A Tin Of Carrots And Peas
I’ve recently been trying to decide what it is that I look for when browsing through the bookstore shelves; what it is that excites my mind and draws my hand not just towards a book but, later, towards the funds I’m prepared to give out for reading rather than eating. This last may seem strange to you, but I am on a tight budget, when it comes to anything at all, and tend to watch every penny to see where it can go and what it is useful for. Last week I caught myself not watching my darker side and, rather than buying the usual commodities associated with living the good life, I found I had bought three books – a third of my available cash for the week – without too much thought. Thinking about the books, most certainly, but not relating their cost to the fact that I also needed to buy food, and that this was the same fund which would be depleted and leave me hungry and, what’s worse, my cat too, once it was exhausted. Clearly I couldn’t go back into the shop and tell the sales assistant I’d changed my mind: how would it sound? I’ve decided to buy carrots and peas rather than the more intellectually edifying letters written by the Mann family from 1919 to 1981 or, sorry, cat food comes before Kurt Tucholsky: there’s something not quite right there; no one would believe me. I’m not sure that I would believe myself.
The question, however, is not answered: what is it that grips the mind, that makes you turn sense and commonsense off and buy food for the intellect in preference to food for the belly? And I’ll not accept the idea, postulated by one person I know, that buying food for the intellect should be regulated by how far you need to bend over to see your feet: if it’s a long way, you’ve eaten enough. And, yes, I do see sense and commonsense as being two different things here; one is a deep thought idea and the other sheer survival or instinct where you shouldn’t need to do too much thinking, just act sensibly.
You see, I think that buying books is completely different to most other types of purchases. If you’re going out for music, you have a very good idea of what you are going to be buying, have probably even heard it on the radio or in a club a few times and it appeals. Or, for the more hard-besotted, it is produced by a group or person who is the love of your life – for teenagers – or has always been a good and valid performer – rest of the world. But, with music, you have advance knowledge. Perhaps with some authors too, such as J. K. Rowling: you know that those books are about wizards, there will be a fight and the good side with win, if only temporarily, ready for the next episode. Perhaps with letters, biographies and works tending more towards an historical nature you also know, roughly, what you are letting yourself in for. Most people have a fairly good knowledge of historical fact – or close to fact, according to what their State, county or even national educational authority wishes them to believe in – and would undoubtedly know something about a person whose biography they plan on reading. The actual contents are the nitty-gritty details, the meat of the whole, but most of us know what we’re letting ourselves in for.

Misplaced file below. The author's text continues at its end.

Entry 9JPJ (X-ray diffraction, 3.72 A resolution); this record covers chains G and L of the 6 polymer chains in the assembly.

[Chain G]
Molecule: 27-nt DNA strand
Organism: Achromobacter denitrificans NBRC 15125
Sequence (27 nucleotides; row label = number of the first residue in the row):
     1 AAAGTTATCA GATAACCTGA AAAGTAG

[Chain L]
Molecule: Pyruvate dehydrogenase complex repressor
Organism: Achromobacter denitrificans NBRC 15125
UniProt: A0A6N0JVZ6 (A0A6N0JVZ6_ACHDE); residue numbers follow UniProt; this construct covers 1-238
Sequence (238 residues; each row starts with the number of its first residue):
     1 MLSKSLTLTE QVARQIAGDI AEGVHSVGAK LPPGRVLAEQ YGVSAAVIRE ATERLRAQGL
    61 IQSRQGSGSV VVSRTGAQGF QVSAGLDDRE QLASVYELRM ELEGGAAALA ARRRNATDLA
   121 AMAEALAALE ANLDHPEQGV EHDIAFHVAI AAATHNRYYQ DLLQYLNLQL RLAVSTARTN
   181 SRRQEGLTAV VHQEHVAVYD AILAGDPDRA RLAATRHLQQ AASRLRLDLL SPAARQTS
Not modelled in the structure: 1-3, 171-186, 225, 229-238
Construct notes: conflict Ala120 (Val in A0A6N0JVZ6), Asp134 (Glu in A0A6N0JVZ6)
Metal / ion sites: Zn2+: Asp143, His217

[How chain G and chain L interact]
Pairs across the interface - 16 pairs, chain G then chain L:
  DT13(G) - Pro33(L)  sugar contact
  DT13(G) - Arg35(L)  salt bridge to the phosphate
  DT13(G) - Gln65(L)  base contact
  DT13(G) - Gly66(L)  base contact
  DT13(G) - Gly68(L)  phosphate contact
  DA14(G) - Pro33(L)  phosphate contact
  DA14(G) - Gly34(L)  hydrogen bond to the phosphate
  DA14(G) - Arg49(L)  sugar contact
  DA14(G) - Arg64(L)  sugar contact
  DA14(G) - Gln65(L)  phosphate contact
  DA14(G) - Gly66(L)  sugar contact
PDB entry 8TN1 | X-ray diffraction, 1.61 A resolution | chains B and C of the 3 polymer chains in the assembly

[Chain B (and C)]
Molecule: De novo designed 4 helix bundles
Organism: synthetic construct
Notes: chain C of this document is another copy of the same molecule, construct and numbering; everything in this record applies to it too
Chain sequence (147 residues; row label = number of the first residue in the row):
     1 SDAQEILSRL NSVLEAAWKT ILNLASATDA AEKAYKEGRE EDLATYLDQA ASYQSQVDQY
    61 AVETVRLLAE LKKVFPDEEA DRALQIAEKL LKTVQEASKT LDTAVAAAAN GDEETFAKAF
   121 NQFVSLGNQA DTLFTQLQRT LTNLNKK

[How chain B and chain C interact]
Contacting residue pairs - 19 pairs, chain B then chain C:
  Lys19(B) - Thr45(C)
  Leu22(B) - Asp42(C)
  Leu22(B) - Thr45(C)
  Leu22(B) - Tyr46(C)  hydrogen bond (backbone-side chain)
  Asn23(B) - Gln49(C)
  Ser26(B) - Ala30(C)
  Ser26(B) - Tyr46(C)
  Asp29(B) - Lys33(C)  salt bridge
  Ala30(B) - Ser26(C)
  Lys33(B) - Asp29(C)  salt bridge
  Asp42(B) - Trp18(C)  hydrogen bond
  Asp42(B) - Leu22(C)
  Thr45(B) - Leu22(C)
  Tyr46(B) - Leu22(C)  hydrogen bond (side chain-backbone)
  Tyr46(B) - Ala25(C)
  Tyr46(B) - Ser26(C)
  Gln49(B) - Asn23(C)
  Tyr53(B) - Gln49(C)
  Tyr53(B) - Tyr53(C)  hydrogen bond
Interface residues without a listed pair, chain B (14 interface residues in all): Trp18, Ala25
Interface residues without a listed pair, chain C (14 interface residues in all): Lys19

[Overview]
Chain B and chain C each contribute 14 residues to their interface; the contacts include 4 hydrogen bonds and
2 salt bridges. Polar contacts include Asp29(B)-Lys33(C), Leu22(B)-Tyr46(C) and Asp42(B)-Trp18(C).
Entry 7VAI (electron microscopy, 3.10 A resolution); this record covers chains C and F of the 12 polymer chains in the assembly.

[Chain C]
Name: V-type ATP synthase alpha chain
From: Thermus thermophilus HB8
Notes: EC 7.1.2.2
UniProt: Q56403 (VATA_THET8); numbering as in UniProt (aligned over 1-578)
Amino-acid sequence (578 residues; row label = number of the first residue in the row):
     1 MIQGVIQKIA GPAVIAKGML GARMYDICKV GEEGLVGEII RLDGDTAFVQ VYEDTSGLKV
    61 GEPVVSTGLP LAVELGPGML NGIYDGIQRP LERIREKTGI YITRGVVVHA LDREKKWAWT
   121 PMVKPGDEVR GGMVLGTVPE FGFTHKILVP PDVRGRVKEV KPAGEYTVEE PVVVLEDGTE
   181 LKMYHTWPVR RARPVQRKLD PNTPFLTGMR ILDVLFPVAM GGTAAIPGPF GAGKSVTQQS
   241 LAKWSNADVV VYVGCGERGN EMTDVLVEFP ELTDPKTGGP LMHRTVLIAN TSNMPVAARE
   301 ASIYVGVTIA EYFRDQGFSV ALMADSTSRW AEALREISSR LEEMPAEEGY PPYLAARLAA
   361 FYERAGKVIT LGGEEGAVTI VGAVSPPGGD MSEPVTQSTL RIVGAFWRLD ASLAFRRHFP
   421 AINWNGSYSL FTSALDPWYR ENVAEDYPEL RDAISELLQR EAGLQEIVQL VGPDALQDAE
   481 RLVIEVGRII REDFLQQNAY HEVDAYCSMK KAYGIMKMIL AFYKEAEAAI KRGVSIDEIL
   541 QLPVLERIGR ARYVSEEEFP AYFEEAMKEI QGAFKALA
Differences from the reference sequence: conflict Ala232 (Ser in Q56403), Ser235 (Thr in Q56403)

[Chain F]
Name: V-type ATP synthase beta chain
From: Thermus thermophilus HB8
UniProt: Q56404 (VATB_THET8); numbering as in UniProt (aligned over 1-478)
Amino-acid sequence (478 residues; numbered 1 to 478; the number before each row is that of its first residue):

Works of fiction, though, or biographies of people we’ve never heard of: why do some of us feel attracted towards them? Even more so towards collections of letters: I am indeed the person who bought the massive volume of letters written by the Mann family between 1919 and 1981 rather than a tin of mixed peas and carrots. It is sitting on the desk next to me, I would almost have thought glaring reproachfully since I’ve been reading a different book, as if a book could make you feel guilty for either abandoning it, or for outing off its great revelatory moments until a later time, but it is there. And I have read nothing, to the best of my knowledge, written by anyone in the Mann family, even if many titles are well known. Even if people look at me in a strange manner when I admit that I haven’t read the book which made Thomas Mann’s name, and which carved that name indelibly into the granite of German literature in a time before my birth, or any other book by him for that matter.
The thing about being well-read, and I am told that I am well-read, is that, no matter how much you try, you cannot read everything. You can be well-read in another facet of literature to the one being discussed, or to the one which other people practically demand people who are called well-read are well-read in. You might have concentrated all your efforts on Plato while the rest of the world counts Terry Pratchett as being on a higher plane. Or perhaps have concentrated your efforts around the Renaissance Humanists in Italy, fifteenth and sixteenth century to the detriment of all those wonderful works by Lee Child. We all have our standards, who are we to judge those of others.
Which still does not answer the question of why I, or anyone else, for that matter, would buy a book in preference to anything else. Times have changed, certainly since I was a child. We now have the world at our fingertips, at the slightest whim we can call anyone, anywhere, or just visit that place, virtually. We don’t need to write letters, nor read books, nor even travel to foreign climes, as it is all there, in those little gadgets people carry around in their back pockets, when they aren’t checking to see whether anyone has Liked their status update, or remarked on the pretty patterns on their last cup of coffee. Why would I take a pen in my hand and make marks on a sheet of paper which then gets thrown into one box after another box and flown half way around the world?